William Jackson Harper

William Jackson Harper (born William Fitzgerald Harper; February 8, 1980) is an American actor and playwright. He is best known for his role as Chidi Anagonye on the NBC comedy The Good Place (2016–2020).[1][2]

William Jackson Harper
William Jackson Harper at the 2018 Comic-Con International (42913092745) (cropped).jpg
Harper at the 2018 San Diego Comic-Con
Born
William Fitzgerald Harper

(1980-02-08) February 8, 1980 (age 40)
Dallas, Texas, U.S.
Alma materCollege of Santa Fe
OccupationActor
Years active2007–present

Early lifeEdit

William Fitzgerald Harper[3] was born on February 8, 1980, in Dallas, Texas.[4] He graduated from the College of Santa Fe in 2003.[5] Harper chose the stage name "William Jackson Harper" when registering for the Actors' Equity Association; most permutations of "William Harper" were already in use, and he thought that "Fitzgerald" was too long. Harper opted to use the middle name "Jackson", his mother's maiden name, to honor her.[3]

CareerEdit

From 2009 to 2011, Harper starred in the PBS children's series The Electric Company.[6] Harper made his Broadway debut in 2014, cast as James Harrison and Stokely Carmichael in All the Way.[7]

In 2016, Harper was cast on the NBC comedy The Good Place.[8] Before landing the role of Chidi Anagonye, he considered quitting acting.[9][10] Harper did not learn about the show's real premise until after he was cast.[6][11] His performance has received critical praise.[6][12][13] In 2017, in between filming the show's first and second seasons, he had a leading role in Zoe Kazan's After the Blast at Lincoln Center's Claire Tow Theatre.[14][15]

In 2018 Harper's play Travisville had its world premiere at Ensemble Studio Theatre.[16]

In 2019, he starred in two critically acclaimed films, playing Josh in the film Midsommar and James Ross in Dark Waters.[17][18]

FilmographyEdit

FilmEdit

Year Title Role Notes
2010 All Good Things Moynihan's Assistant
2012 That's What She Said Harry
2015 True Story Zak Rausch
2016 Paterson Everett
2018 They Remain Keith
2019 Lost Holiday Mark
2019 Midsommar Josh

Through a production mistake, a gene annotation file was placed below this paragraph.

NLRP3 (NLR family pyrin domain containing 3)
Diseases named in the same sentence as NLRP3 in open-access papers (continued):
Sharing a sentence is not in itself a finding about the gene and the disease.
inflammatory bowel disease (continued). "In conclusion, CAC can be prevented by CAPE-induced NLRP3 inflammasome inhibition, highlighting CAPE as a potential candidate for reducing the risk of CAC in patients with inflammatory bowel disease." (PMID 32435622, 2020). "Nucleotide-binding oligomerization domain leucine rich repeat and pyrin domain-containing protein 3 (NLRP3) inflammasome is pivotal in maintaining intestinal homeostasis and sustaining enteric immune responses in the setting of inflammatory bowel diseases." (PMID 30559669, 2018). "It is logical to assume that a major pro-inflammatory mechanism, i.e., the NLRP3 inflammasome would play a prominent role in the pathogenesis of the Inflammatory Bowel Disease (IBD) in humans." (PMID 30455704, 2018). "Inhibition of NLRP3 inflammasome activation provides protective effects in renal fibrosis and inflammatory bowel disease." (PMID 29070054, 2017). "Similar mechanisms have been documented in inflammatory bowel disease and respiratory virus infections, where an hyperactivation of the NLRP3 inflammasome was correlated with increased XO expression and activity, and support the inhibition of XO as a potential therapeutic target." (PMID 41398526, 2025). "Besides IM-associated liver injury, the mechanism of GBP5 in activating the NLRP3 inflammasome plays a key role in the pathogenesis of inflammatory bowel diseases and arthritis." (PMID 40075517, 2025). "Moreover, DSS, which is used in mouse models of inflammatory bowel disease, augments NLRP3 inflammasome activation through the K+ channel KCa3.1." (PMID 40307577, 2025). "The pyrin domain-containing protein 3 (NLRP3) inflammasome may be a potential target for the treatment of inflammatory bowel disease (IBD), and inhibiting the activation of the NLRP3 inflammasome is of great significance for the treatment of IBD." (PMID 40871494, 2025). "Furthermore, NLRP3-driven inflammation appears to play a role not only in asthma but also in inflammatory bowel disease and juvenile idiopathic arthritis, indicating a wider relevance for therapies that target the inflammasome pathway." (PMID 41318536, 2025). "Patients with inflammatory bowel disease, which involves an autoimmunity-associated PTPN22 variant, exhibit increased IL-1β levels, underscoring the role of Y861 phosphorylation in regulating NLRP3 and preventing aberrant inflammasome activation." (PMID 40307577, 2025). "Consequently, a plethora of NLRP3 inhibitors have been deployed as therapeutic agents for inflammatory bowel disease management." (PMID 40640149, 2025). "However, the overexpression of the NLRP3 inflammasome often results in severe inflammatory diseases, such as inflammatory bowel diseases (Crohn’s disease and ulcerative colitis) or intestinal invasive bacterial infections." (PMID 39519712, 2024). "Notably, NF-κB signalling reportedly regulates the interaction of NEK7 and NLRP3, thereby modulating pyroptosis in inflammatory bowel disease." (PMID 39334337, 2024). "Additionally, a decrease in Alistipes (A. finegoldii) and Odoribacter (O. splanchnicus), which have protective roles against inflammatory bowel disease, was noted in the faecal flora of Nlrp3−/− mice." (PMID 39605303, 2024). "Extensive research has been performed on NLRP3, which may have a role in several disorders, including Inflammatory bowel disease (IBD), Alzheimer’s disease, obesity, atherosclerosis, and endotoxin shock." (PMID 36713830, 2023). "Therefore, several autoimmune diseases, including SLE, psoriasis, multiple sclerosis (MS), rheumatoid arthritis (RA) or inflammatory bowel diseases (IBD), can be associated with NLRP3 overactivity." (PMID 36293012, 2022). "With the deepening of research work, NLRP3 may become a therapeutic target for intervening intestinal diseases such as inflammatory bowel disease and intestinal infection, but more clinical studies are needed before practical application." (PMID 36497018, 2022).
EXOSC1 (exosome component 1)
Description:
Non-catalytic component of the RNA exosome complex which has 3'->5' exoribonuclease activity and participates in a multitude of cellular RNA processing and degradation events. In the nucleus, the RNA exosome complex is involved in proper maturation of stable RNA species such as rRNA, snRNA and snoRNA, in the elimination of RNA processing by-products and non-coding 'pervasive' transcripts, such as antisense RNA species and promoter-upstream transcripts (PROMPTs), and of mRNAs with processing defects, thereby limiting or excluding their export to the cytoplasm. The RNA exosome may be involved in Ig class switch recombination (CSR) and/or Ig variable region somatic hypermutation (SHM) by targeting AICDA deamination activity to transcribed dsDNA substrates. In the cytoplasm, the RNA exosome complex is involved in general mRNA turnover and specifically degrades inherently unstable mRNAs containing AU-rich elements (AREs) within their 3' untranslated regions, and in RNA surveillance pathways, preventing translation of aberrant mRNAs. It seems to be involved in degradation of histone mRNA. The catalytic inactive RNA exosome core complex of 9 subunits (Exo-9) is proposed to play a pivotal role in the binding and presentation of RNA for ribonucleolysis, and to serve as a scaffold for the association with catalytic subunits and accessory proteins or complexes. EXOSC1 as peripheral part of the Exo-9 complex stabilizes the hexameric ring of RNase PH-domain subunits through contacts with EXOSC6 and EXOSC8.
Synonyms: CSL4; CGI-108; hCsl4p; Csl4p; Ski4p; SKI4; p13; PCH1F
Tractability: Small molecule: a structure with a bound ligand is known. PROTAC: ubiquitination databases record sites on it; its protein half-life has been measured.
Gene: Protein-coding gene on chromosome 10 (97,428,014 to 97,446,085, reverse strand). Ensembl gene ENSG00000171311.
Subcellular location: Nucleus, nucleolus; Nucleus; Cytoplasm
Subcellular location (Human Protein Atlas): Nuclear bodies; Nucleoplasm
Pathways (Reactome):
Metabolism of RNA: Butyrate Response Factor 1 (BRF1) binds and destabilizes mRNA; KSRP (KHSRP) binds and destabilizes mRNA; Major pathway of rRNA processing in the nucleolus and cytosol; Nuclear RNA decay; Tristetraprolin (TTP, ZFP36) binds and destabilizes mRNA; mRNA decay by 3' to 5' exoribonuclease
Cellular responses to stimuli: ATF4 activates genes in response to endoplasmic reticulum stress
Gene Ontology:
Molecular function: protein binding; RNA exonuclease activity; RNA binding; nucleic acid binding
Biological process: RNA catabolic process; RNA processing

2019 Dark Waters James Ross
2020 David David Short film
TBA The Man in the Woods Buster Heath Post-production

TelevisionEdit

Year Title Role Notes
2007 Law & Order: Criminal Intent Chayne Danforth Episode: "Self-made"
2009 Great Performances Melville Episode: "Harlem in Montmartre: A Paris Jazz Story"
2009 Mercy David Green Episode: "I Believe You Conrad"
2009–2011 The Electric Company Danny Rebus 52 episodes
2010 Law & Order Officer Derek Waldron Episode: "Boy on Fire"
2011 30 Rock Rioter Episode: "Plan B"
2013 Unforgettable Andry Fotre aka Willis Episode: "Incognito"
2014 High Maintenance Andrew Episode: "Geiger"
2015 Person of Interest Strobel Episode: "Control-Alt-Delete"
2015 The Blacklist Security Episode: "Tom Connolly (No. 11)"
2016–2020 The Good Place Chidi Anagonye Main cast — 53 episodes
2016 Deadbeat Adam Episode: "Death List Three"
2017 The Breaks Stephen Jenkins 3 episodes
2019 Jack Ryan Xander 2 episodes
2020 American Dad General Store Cashier, Nathaniel (voices) 2 episodes
upcoming The Underground Railroad Royal

StageEdit

Harper has also appeared in stage productions of Ruined and An Octoroon.[19][20]

Awards and nominationsEdit

Year Association Category Nominated work Result Ref
2018 Critics' Choice Television Award Critics' Choice Television Award for Best Supporting Actor in a Comedy Series The Good Place Nominated [21]
2019 Nominated [22]
2020 Primetime Emmy Awards Outstanding Supporting Actor in a Comedy Series Nominated [23]

ReferencesEdit

  1. ^ Saclao, Christian (September 26, 2016). "'The Good Place' Actor William Jackson Harper on Playing Kristen Bell's Onscreen Soulmate in the NBC Series". International Business Times. Archived from the original on January 7, 2017. Retrieved January 6, 2017.